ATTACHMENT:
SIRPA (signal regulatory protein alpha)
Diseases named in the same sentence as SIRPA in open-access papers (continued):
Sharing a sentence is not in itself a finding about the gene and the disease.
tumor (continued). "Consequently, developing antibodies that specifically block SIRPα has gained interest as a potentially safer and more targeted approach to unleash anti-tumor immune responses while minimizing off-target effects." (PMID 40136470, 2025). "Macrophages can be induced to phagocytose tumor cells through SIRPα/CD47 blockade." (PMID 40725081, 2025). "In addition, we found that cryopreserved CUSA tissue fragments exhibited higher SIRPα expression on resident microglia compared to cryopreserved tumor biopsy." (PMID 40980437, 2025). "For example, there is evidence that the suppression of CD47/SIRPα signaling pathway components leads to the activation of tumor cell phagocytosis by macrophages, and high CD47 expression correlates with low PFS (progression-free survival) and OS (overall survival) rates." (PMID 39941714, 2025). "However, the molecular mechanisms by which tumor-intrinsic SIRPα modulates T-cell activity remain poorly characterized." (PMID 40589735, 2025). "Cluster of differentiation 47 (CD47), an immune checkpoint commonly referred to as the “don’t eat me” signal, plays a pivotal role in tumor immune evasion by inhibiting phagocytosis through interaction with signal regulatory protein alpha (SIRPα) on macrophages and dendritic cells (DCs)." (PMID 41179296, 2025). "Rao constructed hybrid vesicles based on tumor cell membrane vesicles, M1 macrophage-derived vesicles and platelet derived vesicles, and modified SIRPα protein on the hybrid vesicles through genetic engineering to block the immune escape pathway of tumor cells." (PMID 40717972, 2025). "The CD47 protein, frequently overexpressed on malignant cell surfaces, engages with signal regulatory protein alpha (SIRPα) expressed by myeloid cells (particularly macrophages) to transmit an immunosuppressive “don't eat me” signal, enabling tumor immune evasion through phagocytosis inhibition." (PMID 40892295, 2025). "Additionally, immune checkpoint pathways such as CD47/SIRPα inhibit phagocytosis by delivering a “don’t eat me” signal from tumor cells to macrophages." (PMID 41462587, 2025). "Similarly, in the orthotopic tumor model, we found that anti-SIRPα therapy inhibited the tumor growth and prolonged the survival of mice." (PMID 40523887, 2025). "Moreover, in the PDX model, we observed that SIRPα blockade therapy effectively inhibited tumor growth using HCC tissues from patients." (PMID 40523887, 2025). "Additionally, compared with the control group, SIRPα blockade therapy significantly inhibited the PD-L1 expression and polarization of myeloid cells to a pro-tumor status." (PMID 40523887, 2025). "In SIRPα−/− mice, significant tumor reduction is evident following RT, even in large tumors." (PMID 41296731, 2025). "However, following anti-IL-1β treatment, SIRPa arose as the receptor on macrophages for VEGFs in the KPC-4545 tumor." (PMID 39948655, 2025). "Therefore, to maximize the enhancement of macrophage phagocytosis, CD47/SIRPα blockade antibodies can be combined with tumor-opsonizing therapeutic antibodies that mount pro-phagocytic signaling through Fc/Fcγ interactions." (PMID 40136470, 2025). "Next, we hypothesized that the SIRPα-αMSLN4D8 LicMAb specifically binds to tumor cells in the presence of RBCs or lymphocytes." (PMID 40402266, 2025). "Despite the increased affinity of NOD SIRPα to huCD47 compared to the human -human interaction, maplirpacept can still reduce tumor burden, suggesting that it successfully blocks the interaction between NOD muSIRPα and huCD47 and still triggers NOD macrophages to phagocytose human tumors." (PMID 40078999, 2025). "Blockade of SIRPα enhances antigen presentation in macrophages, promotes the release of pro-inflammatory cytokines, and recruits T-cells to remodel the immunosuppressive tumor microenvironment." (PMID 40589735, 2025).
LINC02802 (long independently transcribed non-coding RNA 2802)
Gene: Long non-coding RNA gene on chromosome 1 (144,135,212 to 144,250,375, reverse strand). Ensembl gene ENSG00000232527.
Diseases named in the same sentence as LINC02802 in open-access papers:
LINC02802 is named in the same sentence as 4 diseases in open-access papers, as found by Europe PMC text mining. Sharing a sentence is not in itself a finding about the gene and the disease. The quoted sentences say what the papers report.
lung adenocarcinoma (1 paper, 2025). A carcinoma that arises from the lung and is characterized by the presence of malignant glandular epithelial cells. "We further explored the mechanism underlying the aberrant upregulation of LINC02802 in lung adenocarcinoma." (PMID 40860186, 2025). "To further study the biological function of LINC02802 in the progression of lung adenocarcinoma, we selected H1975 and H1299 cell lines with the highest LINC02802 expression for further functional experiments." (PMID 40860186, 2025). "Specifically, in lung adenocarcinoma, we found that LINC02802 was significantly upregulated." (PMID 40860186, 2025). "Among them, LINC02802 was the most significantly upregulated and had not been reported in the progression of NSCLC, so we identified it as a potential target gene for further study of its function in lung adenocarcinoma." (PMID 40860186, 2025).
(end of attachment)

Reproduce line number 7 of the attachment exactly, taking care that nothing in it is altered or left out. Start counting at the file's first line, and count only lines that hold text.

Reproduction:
Diseases named in the same sentence as LINC02802 in open-access papers: